Blog

A blog from Brandon Moser, a Senior Web Developer. Mostly code, sometimes I post about drumming, UX and/or loyalty.

Tracking Page Views in CFWheels w/Google Analytics

Today I was tasked with tracking page views and email campaigns in Google Analytics (GA) within our CFWheels application. I found a great option in GA to track events. Thinking about how the framework is designed, we essentially are using Events (like most frameworks) to control the application. Within Event Tracking in GA, you define a Category (controller) for the Event. Then,  define the Action (action). The _trackEvent() method also accepts 2 other parameters, opt_label, which is an option descriptor for the event and opt_value, which is a number (positive integer).

To add this to your GA script snippet, just add the following line:

_gaq.push(['_trackEvent', '<cfoutput>#params.controller#</cfoutput>', '<cfoutput>#params.action#</cfoutput>']);

Once you have added this snippet to your GA script you will find the report under Content >> Event Tracking. From here you will be able to determine the usage of your app without having to create Custom Reports.

Speaking at cf.Objective() 2011

So, it a bit of unexpected news, I received an invitation to speak the cf.Objective() conference in May 2011. The topic is titled, "SQL Performance for the Common Man." It will cover basics of set operations vs. functional programming, intros to how to run a SQL Explanation in MSSQL, MySQL & Oracle, understanding Transaction Isolations and some basic design tips. There is another session on Database Tuning, so my topic will be more of an intro to SQL Performance versus getting down in the trenches and really making huge changes in your SQL.

First Github project: CF.Objective Badger

 With a little reminder/push from @markdrew and @cfjedimaster, I created and submitted my first project to Github.com and RIAForge.org. When I created the plugin, I thought about what I was going to do for versioning, but didn't think about hosting it on Github.com. It should have been an obvious choice. Getting the project setup was really easy. I just followed the walk-through from Github.com and immediately saw my project come to life as an OSS project.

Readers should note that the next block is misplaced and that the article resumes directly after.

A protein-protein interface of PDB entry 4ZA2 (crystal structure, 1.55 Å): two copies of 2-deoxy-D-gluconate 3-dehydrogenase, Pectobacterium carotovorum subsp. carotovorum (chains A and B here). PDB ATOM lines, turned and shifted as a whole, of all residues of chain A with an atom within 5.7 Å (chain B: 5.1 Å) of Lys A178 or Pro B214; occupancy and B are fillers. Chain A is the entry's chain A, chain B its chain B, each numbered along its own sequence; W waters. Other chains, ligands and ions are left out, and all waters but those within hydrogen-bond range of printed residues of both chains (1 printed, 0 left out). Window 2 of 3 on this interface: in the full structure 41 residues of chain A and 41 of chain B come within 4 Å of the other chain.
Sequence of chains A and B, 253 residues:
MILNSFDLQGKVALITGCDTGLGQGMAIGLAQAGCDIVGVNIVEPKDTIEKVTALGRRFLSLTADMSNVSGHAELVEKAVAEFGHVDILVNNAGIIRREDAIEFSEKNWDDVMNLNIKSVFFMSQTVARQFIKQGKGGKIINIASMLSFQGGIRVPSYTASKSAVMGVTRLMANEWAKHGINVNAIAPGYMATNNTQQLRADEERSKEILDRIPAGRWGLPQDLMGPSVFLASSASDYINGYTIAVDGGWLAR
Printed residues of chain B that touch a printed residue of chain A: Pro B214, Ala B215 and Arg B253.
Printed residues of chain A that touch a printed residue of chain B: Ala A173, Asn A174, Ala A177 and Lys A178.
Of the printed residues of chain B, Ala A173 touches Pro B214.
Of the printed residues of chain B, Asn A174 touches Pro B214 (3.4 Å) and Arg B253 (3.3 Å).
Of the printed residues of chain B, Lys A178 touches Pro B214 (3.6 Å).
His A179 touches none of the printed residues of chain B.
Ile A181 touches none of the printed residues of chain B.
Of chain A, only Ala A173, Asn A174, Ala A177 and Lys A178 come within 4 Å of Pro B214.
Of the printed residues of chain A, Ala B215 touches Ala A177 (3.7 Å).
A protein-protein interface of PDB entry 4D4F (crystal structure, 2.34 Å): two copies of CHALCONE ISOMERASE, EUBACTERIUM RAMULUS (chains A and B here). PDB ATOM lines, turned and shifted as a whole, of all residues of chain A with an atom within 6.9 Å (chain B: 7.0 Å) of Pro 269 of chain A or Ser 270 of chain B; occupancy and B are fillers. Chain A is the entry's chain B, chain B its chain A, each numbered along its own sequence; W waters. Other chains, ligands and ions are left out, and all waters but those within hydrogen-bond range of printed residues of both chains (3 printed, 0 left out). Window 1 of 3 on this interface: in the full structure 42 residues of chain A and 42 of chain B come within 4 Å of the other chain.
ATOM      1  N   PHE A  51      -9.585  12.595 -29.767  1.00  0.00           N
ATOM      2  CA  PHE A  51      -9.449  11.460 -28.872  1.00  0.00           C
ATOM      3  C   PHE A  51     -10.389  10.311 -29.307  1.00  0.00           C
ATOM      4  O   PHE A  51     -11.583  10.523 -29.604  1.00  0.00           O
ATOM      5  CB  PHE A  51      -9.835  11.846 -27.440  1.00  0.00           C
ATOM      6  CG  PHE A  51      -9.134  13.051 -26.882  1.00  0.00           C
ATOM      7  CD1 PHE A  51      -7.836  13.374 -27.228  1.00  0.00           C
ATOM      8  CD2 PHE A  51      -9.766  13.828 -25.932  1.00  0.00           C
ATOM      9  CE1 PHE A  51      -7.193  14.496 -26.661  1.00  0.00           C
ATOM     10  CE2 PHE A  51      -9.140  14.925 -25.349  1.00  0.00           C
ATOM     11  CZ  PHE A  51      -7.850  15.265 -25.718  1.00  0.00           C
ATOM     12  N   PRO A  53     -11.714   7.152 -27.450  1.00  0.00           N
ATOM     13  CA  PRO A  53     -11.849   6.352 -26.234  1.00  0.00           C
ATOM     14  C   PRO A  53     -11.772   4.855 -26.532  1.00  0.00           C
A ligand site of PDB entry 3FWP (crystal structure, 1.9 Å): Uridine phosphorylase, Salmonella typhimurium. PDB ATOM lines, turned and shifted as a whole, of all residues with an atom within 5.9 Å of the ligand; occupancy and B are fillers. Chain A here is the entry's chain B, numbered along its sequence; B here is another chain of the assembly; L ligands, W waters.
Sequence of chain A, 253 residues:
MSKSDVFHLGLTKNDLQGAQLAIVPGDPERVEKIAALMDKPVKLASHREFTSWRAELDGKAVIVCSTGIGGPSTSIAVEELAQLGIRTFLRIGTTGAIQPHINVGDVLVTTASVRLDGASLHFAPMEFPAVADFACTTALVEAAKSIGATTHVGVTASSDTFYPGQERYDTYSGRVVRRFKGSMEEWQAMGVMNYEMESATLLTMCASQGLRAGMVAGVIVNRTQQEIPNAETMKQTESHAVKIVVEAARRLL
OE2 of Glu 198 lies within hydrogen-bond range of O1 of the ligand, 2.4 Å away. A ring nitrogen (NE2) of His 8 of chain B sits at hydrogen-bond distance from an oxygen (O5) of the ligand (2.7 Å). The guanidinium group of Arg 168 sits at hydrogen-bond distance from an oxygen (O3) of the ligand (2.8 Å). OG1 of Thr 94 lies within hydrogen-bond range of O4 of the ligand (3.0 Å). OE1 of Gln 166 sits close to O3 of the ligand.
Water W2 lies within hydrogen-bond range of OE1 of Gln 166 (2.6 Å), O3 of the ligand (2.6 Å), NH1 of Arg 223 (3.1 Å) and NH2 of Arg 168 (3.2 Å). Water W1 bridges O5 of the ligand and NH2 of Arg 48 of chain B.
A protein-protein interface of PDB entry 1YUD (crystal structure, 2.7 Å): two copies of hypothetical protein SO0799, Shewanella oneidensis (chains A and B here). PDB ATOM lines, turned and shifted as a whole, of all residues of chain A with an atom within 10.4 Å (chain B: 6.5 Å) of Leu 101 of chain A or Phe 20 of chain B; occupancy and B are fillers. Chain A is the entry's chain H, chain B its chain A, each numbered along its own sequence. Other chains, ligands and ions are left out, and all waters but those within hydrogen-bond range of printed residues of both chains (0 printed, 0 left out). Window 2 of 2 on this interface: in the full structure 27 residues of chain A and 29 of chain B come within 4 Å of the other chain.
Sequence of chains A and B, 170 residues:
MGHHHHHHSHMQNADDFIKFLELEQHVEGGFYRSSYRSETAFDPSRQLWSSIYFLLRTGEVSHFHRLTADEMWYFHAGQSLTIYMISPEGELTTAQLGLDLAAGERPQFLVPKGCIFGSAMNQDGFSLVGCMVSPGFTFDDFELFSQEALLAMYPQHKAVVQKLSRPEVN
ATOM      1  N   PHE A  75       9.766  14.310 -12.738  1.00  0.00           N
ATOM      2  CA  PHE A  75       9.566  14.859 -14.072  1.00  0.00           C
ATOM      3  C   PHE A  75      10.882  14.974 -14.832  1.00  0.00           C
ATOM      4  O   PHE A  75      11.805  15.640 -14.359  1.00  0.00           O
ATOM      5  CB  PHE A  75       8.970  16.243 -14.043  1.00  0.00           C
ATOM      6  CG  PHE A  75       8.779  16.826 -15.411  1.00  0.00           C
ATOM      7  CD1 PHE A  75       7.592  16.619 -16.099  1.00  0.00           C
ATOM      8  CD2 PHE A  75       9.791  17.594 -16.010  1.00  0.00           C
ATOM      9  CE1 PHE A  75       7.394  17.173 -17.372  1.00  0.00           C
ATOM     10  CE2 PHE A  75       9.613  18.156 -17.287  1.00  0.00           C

Here are the steps I took:

  • Register for Github.com (I did this months ago to watch and fork other projects)
  • Install GIT
  • From the Dashboard, click New Repository
  • Enter the Project Name, Description and Homepage URL (link back to my projects)
  • If you don't have an SSH key for your Github.com email login, you will need to create that key, here are the commands:

ssh-keygen -t rsa -C "brandonmoser@gmail.com"
cat ~/.ssh/id_rsa.pub | pbcopy(this will copy your new key to the clipboard)
  • Add your key to the Github.com SSH Public Keys in the Account Settings
  • Open Terminal (Mac OSX), run the following commands:
    (You might want to create the README and LICENSE files prior to committing the project)

cd [project directory]
git init
  • Make sure you have a README file, with contents

touch README
  • Make sure you have a LICENSE file if you are going to submit to RIAForge.com, but a good idea either way

touch LICENSE
  • This adds all files that are uncommitted

git add *
git commit -m 'first commit'
git remote add origin git@github.com:[username]/[projectname].git
git push -u origin master
  • Click continue on the screen with the instructions, if your project was pushed correctly, you should see the homepage for your project with a listing of the files.

Next I went to RIAForge.org and submitted my project for inclusion, since it is ColdFusion related.

I need to add to my Github.com project the language, so that it is included in the ColdFusion projects, but I haven't figured out how to do that, yet.

First Mango Plugin Created

 I created my first plugin for Mango Blog. Wow, that was super easy. The plugin is really simple, just adds a cf.Objective 2011 badge to the sidebar. I used another plugin, SOTR2010, from Guust Nieuwenhuis as a template. I'm not sure the documentation on the Mango Blog site would have been enough, but the fact that plugins are open source, it really makes it easy to learn from others.

Here is the link to the plugin and my new projects page, now required as I have a project to maintain.

Continuation of the CFML Open Source Projects Update

Last week Brian Rinaldi wrote a post that said that he would no longer be updating the OSS Updates for CFML. Many in the community thanked him for his work (myself included). A few of us decided that it should continue on and with that have started a group that will look at all (ok, as much as we can find) Open Source Software projects in the CFML community. Our hope is to feature the current projects, notify people on ongoing and updated projects and help push for more projects to be open sourced.